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PR Kino Classics Presents: The Devil's Needle and Other Tales of Vice And Redemption on DVD & Blu-ray Jul 3

Kino Lorber



A collection of extremely rare silent films from the 1910s that explore controversial social issues of their day with uncompromising detail. The set includes The Devil's Needle (1916), The Inside of the White Slave Traffic (1913), and Children of Eve (1915)

For Immediate Release

New York, NY - Kino Classics is proud to announce the Blu-ray and DVD release of Kino Classics Presents: The Devil's Needle and Other Tales of Vice And Redemption, a collection of extremely rare silent films from the 1910s that explore controversial social issues of their day with uncompromising detail. The set includes The Devil's Needle (1916), The Inside of the White Slave Traffic (1913), and Children of Eve (1915).

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This Blu-ray and DVD collection of three films is set to street on July 3rd, with a SRP of $39.95 for the Blu-ray and $34.95 for the DVD. Each film is mastered in HD from archival 35mm elements preserved by the Library of Congress, and contain program notes written by noted film historian Richard Koszarski, Professor of English and Cinema Studies at Rutgers University, and editor-in-chief of Film History: an International Journal. Other special features include unedited outtake footage from Children of Eve (8 min.) and the raw surviving footage of The Inside of the White Slave Traffic (19 min.)

Both The Devil's Needle and Children of Eve are presented with musical accompaniment by Rodney Sauer, and The Inside of the White Slave Traffic features musical accompaniment by Ben Model.

In the 1910s, the still-young medium of film dealt with explosive social issues of the day, ranging from drug addiction to white slavery. This collection, culled from archival materials at the Library of Congress, presents three such films that depict aspects of WWI-era America with a surprising frankness that was rarely seen in the mainstream popular culture of the time.

By presenting these situations within the context of melodrama, filmmakers were able to circumvent public outcry and criticism, while also making their social and political views all the more compelling. These films demonstrated the cultural force of motion pictures as a persuasive tool.

Kino Classics is proud to resurrect these rare motion pictures - ravaged by time and all but forgotten - and provide a precious glimpse at a fascinating chapter in American film history.

Although in some cases the films survive in poor condition, Kino Classics believes that these historically important films be preserved and circulated in spite of their flaws, lest they be allowed to disappear entirely from the cultural radar.

The Devil's Needle (1916) stars silent screen goddess Norma Talmadge in an early role, as a morphine addict who plunges neurotic painter Tully Marshall into a whirlpool of moral deterioration. The film was supervised by D.W. Griffith and produced for the Fine Arts company, under the direction of Chester Withey, who'd learned the craft under Griffith's mentorship. According to Richard Koszarkski, in his program notes for this disc, the print of the film that survives today derives from 1923, reissued in the wake of the scandal resulting from the drug-related death of Hollywood star Wallace Reid just months earlier, which rocked the film industry.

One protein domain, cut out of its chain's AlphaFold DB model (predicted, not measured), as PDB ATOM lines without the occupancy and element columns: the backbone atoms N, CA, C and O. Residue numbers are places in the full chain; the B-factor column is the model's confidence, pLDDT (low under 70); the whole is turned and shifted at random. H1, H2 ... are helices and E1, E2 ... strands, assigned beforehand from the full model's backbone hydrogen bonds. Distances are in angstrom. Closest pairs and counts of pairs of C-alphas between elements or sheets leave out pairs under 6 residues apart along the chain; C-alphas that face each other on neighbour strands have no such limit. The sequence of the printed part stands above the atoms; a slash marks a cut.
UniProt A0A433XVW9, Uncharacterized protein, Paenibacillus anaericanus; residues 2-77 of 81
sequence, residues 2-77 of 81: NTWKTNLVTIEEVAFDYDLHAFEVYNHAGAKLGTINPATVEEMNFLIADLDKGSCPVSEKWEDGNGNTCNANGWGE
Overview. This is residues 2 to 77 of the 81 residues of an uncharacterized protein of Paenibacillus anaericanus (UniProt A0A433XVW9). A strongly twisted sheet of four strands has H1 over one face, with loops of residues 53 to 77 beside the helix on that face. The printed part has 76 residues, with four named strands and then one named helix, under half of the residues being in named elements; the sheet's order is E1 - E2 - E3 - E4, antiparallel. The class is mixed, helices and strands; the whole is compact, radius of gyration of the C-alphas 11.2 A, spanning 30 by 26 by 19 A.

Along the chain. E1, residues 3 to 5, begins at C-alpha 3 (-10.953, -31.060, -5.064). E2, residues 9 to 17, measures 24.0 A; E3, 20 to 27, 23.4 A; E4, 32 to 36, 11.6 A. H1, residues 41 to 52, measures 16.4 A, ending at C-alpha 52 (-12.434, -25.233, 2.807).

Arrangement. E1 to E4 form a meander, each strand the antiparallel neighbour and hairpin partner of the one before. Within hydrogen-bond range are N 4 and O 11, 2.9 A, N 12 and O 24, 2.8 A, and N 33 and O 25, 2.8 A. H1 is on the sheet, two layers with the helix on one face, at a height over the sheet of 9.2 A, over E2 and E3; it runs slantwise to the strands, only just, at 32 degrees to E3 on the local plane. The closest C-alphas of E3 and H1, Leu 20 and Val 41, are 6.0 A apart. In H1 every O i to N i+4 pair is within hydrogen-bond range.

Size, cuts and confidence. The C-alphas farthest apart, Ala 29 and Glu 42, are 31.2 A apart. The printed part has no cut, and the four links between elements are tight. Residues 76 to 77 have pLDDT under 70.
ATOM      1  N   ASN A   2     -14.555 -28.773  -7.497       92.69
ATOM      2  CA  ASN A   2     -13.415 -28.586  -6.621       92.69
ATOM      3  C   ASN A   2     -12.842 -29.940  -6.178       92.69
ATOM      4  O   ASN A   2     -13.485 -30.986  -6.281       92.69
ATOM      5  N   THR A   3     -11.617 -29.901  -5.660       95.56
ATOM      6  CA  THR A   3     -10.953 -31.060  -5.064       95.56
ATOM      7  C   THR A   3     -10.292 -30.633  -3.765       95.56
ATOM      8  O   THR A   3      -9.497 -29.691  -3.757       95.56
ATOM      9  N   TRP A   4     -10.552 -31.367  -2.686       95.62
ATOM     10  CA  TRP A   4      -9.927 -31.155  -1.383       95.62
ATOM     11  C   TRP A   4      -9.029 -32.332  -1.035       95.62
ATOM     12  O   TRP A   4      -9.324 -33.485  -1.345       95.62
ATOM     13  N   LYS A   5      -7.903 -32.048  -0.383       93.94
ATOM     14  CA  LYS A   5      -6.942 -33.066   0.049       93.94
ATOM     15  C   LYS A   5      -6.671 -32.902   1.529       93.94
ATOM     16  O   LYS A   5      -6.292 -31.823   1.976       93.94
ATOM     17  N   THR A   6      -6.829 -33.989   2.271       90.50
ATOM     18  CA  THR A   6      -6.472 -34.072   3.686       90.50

The Inside of the White Slave Traffic (1913), directed by Frank Beal, looks at the methods employed by a group of pimps to enslave unsuspecting women into a life of prostitution, and even features a handy glossary of underworld slang. White slavery was an especially strong topic in 1913, the same year that Universal released Traffic In Souls, another landmark film dealing with the same issue. As Richard Koszarski mentions in his program notes for the film, production of The Inside of the White Slave Traffic was spearheaded by a federal investigator, Samuel H. London, who saw the film as a chance to raise awareness of the dangers of prostitution, and takes an especially bleak view in its depiction of the subject.

Children of Eve (1915) takes a melodramatic approach at depicting events inspired by the Triangle Shirtwaist Factory fire of 1911. The film calls for reforms to working conditions, and presents shocking depictions of life inside the factory. The film is also a rare chance to see the work of director John Collins, who worked for the Edison company and - as Richard Koszarski notes - was generally regarded as one of the great filmmakers of his time before his life was cut tragically short by the influenza epidemic in 1918.

Special Features
Program notes by film historian Richard Koszarski
Unedited out-take footage from Children of Eve (8 Min.)
The raw surviving footage of The Inside of the White Slave Traffic (19 Min.)

The Devil's Needle
U.S. 1916 B&W 66 Min.
Directed by Chester Withey
With Norma Talmadge, Tully Marshall
Music by Rodney Sauer

The Inside of the White Slave Traffic
U.S. 1913 B&W 28 Min.
Directed by Frank Beal
With Ninita Bristow, Edwin Carewe
Music by Ben Model

Children of Eve
U.S. 1915 B&W 73 Min.
Directed by John H. Collins
With Viola Dana, Robert Conness, Nellie Grant
Music by Rodney Sauer

1.33:1 (Blu-ray 1920x1080p) 2.0 Stereo




Kino Lorber

June 12, 2012, 7:09 am - PR
Keywords: drama





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